^That makes sense. Then again there was the Itaewon taco restaurant that we went to that was started up by KAs who I believe you said had good ed background. I guess I can make it into an American firm as an "AICPA" but that's not what I want to do. Can I play the game in Apgujung or Cheongdam despite my 2nd tier background or can my work experience help in marketing myself? I believe if I wanted to make 6 figures playing this gig, I'd have to teach long hours and multiple classes, right? I'll get my wife thru school here and she can make the big $$$ while I test the waters. But I don't want the life of long hours of work in a competitive environment. I bet them Gangnam mothers want RESULTS!

 

Quote:
Originally Posted by ridethecliche View Post
 

 

I'm sure the money didn't hurt matters either. 

 

I'm guessing 100K goes a lot further in Seoul than NYC.

 

Nope. Just as expensive if not more. Transportation is cleaner and better, actually the entire city is cleaner and better. 


Edited by The Noodles - 4/24/15 at 9:22am
post #22616 of 37428
Thread Starter 
@rtc
Those two made waaayyyyyyy more than 100k. Also both New Yorkers, oddly enough

@Noodles
Work experience probably helps. But so does teaching experience. And the most important thing, unfortunately, is knowing the right people.

But you're right. Mothers want results and it is super, super competitive. One of the reasons I tried to stay design side as much as possible.
post #22617 of 37428

It's so weird to me that people still care about where people went to college after a certain point. 

post #22618 of 37428
Quote:
Originally Posted by ridethecliche View Post
 

It's so weird to me that people still care about where people went to college after a certain point. 


Some fields more than others, I think. If you stay in academics then that sh*t follows you forever. I get the impression that in business it's different. Ivy League degrees still count for something, just not as much as they used to. My wife does very well and she got her MBA at a small religious school. Sometimes people mistake it for an online degree, although she is quick to correct them, heh.

post #22619 of 37428
Quote:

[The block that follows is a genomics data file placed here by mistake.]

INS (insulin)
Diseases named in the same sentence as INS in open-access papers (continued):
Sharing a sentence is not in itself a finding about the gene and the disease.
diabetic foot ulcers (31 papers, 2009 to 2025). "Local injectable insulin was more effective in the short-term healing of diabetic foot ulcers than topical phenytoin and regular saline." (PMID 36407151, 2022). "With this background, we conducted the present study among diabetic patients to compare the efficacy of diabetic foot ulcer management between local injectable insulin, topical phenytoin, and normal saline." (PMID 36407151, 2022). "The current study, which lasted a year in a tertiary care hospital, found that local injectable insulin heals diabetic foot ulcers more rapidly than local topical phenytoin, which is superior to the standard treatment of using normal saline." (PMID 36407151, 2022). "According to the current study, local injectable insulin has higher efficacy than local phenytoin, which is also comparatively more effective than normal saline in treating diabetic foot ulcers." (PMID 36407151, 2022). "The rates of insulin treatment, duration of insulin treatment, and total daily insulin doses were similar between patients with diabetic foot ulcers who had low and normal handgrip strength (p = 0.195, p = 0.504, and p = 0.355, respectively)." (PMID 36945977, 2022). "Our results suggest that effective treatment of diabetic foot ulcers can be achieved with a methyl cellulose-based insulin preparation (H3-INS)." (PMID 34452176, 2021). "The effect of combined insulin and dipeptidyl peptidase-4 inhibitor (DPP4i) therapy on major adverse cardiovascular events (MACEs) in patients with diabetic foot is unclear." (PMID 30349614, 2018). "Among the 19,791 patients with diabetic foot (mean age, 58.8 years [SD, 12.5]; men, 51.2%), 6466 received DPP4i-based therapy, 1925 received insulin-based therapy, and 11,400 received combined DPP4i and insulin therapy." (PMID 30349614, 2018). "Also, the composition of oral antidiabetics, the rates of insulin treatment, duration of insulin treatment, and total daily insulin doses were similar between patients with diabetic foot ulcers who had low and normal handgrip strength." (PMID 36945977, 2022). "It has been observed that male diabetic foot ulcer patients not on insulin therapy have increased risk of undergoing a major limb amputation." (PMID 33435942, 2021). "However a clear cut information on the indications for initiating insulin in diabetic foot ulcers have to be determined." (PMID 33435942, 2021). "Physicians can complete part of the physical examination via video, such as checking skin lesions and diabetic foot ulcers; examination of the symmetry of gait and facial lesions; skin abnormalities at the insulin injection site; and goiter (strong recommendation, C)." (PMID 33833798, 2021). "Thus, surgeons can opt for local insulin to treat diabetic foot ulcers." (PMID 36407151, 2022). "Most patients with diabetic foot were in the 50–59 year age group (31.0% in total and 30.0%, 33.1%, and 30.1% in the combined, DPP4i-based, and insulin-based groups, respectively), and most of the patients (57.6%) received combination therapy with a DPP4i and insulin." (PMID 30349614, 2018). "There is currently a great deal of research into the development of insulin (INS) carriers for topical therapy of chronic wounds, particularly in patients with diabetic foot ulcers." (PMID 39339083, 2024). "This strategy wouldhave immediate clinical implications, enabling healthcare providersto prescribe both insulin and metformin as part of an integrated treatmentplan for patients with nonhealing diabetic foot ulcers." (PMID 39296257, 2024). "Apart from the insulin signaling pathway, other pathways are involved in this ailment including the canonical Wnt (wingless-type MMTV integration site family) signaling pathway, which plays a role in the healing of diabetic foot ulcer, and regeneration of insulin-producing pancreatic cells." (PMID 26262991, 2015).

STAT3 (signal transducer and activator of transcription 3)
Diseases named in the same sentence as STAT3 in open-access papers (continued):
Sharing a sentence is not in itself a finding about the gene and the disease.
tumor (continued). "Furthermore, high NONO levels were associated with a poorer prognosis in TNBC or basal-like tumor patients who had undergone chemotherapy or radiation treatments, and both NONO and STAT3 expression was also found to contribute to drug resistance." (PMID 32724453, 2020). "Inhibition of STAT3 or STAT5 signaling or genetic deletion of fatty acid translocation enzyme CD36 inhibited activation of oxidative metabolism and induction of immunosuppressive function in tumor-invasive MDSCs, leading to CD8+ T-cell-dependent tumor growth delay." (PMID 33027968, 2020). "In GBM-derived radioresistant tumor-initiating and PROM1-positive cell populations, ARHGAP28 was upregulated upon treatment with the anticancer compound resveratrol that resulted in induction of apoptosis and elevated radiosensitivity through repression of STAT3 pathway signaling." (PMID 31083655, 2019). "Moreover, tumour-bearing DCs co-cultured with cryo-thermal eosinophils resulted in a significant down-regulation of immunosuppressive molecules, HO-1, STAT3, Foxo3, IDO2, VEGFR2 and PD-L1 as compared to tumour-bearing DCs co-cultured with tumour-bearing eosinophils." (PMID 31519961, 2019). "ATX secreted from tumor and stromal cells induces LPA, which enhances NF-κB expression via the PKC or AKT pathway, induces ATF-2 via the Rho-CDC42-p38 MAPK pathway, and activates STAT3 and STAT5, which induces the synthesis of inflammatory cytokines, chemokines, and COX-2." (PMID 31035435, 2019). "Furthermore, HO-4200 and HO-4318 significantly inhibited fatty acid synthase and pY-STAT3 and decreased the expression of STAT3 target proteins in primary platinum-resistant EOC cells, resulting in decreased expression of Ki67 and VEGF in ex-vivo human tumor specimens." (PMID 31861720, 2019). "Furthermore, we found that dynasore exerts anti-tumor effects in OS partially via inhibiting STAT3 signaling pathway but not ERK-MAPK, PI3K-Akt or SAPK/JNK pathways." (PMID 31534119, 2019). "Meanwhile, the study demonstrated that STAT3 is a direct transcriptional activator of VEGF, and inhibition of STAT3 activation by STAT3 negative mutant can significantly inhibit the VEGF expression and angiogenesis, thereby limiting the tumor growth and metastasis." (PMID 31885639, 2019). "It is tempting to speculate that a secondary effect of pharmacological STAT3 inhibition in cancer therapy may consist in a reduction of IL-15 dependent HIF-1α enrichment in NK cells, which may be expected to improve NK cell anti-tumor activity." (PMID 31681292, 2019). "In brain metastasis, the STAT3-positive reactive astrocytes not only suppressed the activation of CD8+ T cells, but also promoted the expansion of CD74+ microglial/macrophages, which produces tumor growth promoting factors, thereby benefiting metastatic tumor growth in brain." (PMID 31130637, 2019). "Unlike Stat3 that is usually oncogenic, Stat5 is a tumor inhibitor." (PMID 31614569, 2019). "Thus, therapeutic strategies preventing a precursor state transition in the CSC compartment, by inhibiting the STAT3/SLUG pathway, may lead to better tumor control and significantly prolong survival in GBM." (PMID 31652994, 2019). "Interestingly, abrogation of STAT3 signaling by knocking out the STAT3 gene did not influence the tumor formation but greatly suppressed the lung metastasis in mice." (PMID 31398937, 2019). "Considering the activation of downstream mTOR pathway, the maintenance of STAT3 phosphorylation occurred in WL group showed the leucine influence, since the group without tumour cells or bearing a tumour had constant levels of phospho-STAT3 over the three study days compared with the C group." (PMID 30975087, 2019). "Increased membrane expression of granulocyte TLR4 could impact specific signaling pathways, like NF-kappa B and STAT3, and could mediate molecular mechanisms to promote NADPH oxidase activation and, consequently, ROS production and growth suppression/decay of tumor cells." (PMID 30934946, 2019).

Originally Posted by Claghorn View Post
@Noodles
Work experience probably helps. But so does teaching experience. And the most important thing, unfortunately, is knowing the right people.

But you're right. Mothers want results and it is super, super competitive. One of the reasons I tried to stay design side as much as possible.

Okay. With 10 years under my belt as a CPA, I am not about to jump into Gangnam style teaching. If I am going to teach, I am still headed to the rural areas. If I am not going to teach, then I am just gonna continue to work as a CPA in Seoul. I'll probably take a big hit in base salary but taxes are lower, I bet. AND NO MORTGAGE! It's a rape and pillage here for me. 

 

The connections. My uncle still has his Hagwon and knows a bunch of people. He doesn't teach but just hires cheap young kids with good school background. 

 

Quote:
Originally Posted by ridethecliche View Post
 

It's so weird to me that people still care about where people went to college after a certain point. 

Ugh...Koreans are so superficial. It is super competitive there due to limited number of jobs vs candidates. So where you go to school is really really really important. Also, the society is built in that they favor candidates from their own schools. It's just ridiculous over there. 

 

 

Quote:
Originally Posted by Caustic Man View Post
 


Some fields more than others, I think. If you stay in academics then that sh*t follows you forever. I get the impression that in business it's different. Ivy League degrees still count for something, just not as much as they used to. My wife does very well and she got her MBA at a small religious school. Sometimes people mistake it for an online degree, although she is quick to correct them, heh.

 

I is so~~~ glad my experience and my prof. designation allows me to ditch my 2nd tier college.

post #22620 of 37428
Quote:
Originally Posted by The Noodles View Post
 

I is so~~~ glad my experience and my prof. designation allows me to ditch my 2nd tier college.

 

How do you mean? You just don't list your education on a resume?